Research on Open Data and Transparency

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Black Spider Blues: Opening Up The Monarchy



The Supreme Court has ruled on Prince Charles’ memos clearing the way for release.

In a majority 5:2 ruling on the FOI the Court argued:

Lord Neuberger (with whom Lord Kerr and Lord Reed agree) concludes that section 53 FOIA 2000 does not permit the Attorney General to override a decision of a judicial tribunal or court by issuing a certificate merely because he, a member of the executive, considering the same facts and arguments, takes a different view from that taken by the tribunal or court. This would be unique in the laws of the United Kingdom and would cut across two constitutional principles which are fundamental components of the rule of law, namely that a decision of a court is binding between the parties and cannot be set aside, and that decisions and actions of the executive are reviewable by the courts, and not vice versa [52]. Clear words must be used if the statute is to have that effect, and section 53 is a very long way from being clear enough [58-59].

In ruling on the EIR

Lord Neuberger and Lord Mance (with whom Lady Hale, Lord Kerr, Lord Reed and Lord Hughes agree) point out that article 6.1 requires that, following a refusal by a public authority of a request for environmental information, the refusal must “be reconsidered … or reviewed administratively”, article 6.2 requires that thereafter the applicant has “access to a review procedure before a court of law or [similar] body] … whose decisions may become final”…in light of these provisions, they consider that it would be impermissible for the executive to have another attempt at preventing disclosure…however, this conclusion would only apply to the environmental information [111].

I am not at lawyer but I think there are a number of interesting political issues potentially raised.

1. For the Monarchy, what will the memos say and will they damage Charles’ reputation for impartiality? Unless there is something very inflammatory it is unlikely to resonate with the public. However, the long fight has generated publicity. One of the ironies is that this comes nearly five years after the Monarch and heir were removed from the scope of FOI.  On 19 January 2011

‘…exemptions for communications with the Sovereign, communications with the heir or second in line to the Throne, and communications with a person who has subsequently become heir or second in line to the throne, have, since 19 January 2011, become absolute exemptions‘ [i.e. not accessible] see this background noteFOI Monarchy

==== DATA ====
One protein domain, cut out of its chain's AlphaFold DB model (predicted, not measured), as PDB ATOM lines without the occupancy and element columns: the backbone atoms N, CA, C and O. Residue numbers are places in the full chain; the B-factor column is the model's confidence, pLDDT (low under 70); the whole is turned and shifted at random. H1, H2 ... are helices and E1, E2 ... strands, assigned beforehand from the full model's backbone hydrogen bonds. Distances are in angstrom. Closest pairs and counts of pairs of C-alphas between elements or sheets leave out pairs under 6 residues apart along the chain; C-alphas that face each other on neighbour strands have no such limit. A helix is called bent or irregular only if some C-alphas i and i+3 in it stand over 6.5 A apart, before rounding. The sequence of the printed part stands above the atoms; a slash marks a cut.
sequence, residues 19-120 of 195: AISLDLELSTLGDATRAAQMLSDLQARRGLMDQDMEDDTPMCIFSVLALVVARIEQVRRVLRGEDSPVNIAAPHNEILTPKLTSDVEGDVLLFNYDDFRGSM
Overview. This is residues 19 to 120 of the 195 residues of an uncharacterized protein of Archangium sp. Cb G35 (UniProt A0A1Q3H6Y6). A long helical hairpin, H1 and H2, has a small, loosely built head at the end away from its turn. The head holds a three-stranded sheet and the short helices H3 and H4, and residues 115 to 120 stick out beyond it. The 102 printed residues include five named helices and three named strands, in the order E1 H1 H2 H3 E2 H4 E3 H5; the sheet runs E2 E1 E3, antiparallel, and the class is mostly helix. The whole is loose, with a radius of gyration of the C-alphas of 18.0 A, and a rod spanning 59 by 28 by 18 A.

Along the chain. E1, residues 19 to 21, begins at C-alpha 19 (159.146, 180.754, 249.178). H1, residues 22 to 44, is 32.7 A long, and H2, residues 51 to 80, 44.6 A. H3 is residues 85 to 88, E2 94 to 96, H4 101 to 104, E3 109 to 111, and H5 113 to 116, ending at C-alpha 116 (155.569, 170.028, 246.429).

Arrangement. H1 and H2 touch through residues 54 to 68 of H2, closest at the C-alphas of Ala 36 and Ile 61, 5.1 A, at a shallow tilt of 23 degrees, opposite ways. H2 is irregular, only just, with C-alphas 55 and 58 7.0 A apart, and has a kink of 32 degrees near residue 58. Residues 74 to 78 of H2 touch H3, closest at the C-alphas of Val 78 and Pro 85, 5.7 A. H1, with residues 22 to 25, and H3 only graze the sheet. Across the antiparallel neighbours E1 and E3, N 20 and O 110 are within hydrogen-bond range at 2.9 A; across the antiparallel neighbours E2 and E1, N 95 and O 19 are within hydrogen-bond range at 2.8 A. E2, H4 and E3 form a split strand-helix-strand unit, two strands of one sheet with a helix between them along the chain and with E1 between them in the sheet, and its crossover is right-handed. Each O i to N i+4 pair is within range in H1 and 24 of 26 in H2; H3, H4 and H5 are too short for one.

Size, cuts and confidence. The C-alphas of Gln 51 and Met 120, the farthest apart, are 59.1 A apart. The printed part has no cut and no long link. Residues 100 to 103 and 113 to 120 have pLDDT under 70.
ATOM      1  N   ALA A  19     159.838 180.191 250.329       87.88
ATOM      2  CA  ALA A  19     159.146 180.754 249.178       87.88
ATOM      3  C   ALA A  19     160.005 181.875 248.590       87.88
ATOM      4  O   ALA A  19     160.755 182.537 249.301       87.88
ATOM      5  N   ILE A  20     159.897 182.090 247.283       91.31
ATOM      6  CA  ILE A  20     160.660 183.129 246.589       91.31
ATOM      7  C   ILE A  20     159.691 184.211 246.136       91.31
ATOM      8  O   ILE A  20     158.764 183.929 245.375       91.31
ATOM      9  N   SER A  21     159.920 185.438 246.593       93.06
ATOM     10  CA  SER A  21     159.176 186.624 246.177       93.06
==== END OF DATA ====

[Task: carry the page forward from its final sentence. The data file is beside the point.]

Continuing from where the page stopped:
2. For the Executive, will this limit their veto power? I’m not sure on how significant the ruling is in limiting the UK government’s use of the section 53 veto (which they mulled over extending in 2012). The final words in the FOI section above appear to be calling for some reform.Actually the veto is little used but the symbolic effect on ministers, already lukewarm on FOI and nervous of the protections around ‘safe space’, may be disproportionate to the legal consequences. If this (or the next) government think the veto has weakened, will a new FOI panic set in?

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RTI vs. FOI: New Paper Comparing FOI in the UK and RTI in India

RTI image

My draft article comparing the UK and India is hereBen Worthy Access to Information in India and the UK 2015.

It examines the impact of two pieces of transparency legislation: the UK Freedom of Information Act 2005 and the Indian Right to Information Act 2005. It looks at the origins and composition of the laws before examining how the two pieces of legislation function. Both laws have led to transparency and accountability by exposure and raising of ‘fire alarms’, with information disclosure used to bring about accountability as well as, to a more limited extent, reform and behaviour change. Of the two laws, the Indian RTI has proved more ‘politicised’ and more capable of initiating political participation. Yet the ‘transformative’ powers of such reforms are limited by poor implementation and resistance. Moreover, the effectiveness of such laws is shaped by context, with India in particular facing deep and complex socio-political obstacles that may prevent the laws having the ‘revolutionary’ effects advocates hoped.

Worthy, Ben, Access to Information in the UK and India (Jan 16, 2014). Available at SSRN: